- Preferred Provider Organization (PPO) You can choose from in-network and out-of-network healthcare providers. But if you do go out-of-network, you end up paying a lot more. You don’t need to choose a PCP, and no referrals are required in order to see a specialist.
- Exclusive Provider Organization (EPO) This plan is generally the same as a PPO, except that you can only choose doctors in-network.
- Point of Service (POS) A hybrid between an HMO and a PPO. Like a PPO, you can choose from in-network or out-of-network providers. Again, you pay more if you go out-of-network. Otherwise, if you stay in-network, plan benefits are copay based (like an HMO.) You may need referrals from a PCP to see specialists.
- High Deductible Health Plan (HDHP) There are a variety of plans that fit into this category, including PPO and EPO. For a lower monthly premium, these plans feature a high deductible, the amount you must pay for select (or all) medical services each year, before the insurance company starts to cover the costs.
Note: An HDHP PPO plan generally features two deductibles, in-network and out-of-network. The out-of-network deductible is usually 2x the amount of in-network! The out-of-network deductible does not count towards the in-network and vice versa.
- HSA qualified High Deductible Health Plan (HDHP with HSA) or Consumer Directed Health Plan (CDHP) with HSA This features an annual deductible that applies to all plan benefits. Once the deductible has been met, the insurance company pays 100% of the healthcare costs.
Take some time today to assess the healthcare coverage you already have through your job and see if it is providing what you need as a professional musician. If you do not already have health insurance, do not wait any longer to take advantage of the myriad of options available to you. Make a list of benefits that are deal-breakers for you. Start searching for providers in your state that can offer you a balanced plan that fits your medical needs as well as your budget. ” The out-of-pocket maximum is the true measure of a plan’s value in light of the monthly cost. Everything else is secondary.”³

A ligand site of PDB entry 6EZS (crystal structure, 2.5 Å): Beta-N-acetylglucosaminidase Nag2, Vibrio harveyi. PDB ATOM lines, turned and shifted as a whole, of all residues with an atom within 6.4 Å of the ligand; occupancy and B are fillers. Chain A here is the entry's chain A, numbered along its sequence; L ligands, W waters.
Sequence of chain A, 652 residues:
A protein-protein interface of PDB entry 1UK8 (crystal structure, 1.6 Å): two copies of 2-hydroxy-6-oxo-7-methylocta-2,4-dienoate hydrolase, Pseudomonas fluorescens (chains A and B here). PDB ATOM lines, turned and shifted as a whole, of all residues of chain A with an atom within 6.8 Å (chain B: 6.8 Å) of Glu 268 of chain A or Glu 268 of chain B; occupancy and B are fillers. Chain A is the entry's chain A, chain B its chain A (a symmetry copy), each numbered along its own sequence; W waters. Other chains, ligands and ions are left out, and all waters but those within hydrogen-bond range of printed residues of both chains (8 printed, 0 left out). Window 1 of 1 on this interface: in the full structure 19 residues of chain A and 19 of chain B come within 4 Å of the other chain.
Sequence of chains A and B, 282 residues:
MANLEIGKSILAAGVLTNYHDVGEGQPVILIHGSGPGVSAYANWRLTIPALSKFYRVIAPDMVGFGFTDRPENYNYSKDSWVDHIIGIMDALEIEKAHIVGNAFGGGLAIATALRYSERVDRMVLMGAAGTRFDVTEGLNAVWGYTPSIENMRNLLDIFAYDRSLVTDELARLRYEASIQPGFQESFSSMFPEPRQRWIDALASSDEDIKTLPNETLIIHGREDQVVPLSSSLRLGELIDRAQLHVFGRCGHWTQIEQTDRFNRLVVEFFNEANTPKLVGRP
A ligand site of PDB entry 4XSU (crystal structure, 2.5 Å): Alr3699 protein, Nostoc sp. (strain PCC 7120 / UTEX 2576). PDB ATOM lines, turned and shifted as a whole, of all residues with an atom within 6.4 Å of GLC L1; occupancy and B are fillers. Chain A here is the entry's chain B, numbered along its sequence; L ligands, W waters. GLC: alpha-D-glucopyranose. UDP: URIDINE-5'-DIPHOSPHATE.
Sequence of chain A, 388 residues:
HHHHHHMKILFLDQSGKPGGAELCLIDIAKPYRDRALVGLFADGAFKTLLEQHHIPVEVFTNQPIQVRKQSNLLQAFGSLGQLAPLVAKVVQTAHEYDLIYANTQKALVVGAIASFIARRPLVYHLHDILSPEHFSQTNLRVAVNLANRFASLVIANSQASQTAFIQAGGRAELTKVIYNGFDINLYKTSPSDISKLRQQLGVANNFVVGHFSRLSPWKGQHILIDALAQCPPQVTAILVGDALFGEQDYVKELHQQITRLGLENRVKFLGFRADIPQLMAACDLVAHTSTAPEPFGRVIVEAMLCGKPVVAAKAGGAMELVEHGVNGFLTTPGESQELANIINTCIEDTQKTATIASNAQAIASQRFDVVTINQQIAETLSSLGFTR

If you end up with some scary medical debt, do not let it overwhelm you. Healthcare is a business. Providers want to get paid. Just like our discussion of student loan debt the other day, start by communicating. Get in touch with the provider and negotiate some sort of payment. Do not just ignore it – be proactive and it will be a much easier to conversation.
Before I leave you to work on today’s challenge, there is one last thing that I want to tack on to this discussion: find a good ENT-otolaryngologist. Part of the reason you want to have good healthcare coverage is so that you can visit an ENT when necessary. “Proper evaluation and treatment can take care of most voice-related problems, and can set you up to succeed at even the most demanding voice-related occupation,” advises the American Academy of Otolaryngology.
Check out this list: “There are 987 top ENT-otolaryngologists on the list of U.S. News Top Doctors. These physicians were selected based on a peer nomination process. Within this list of the best ENT-otolaryngologists, 289 have been named to a highly selective list of America’s Top Doctors (ATD) by achieving national recognition for outstanding work.” Use their handy search tool to find one near you.
Also, ask for references. Similarly to voice teachers, you must trust your ENT and other singers and voice professionals will be able to tell you who has a good track record and who should be avoided. Especially if you have stumbled into some voice-related problems, try asking about ENT that are familiar with classical voice rehabilitation or that have a good working-relationship with a voice teacher.
What are your main concerns when it comes to health insurance for opera singers? Do you have any tips or stories to share? Please let us know in the comments below. Please feel free to share your referrals in the comments as well. We encourage a supportive dialogue about classical singing issues.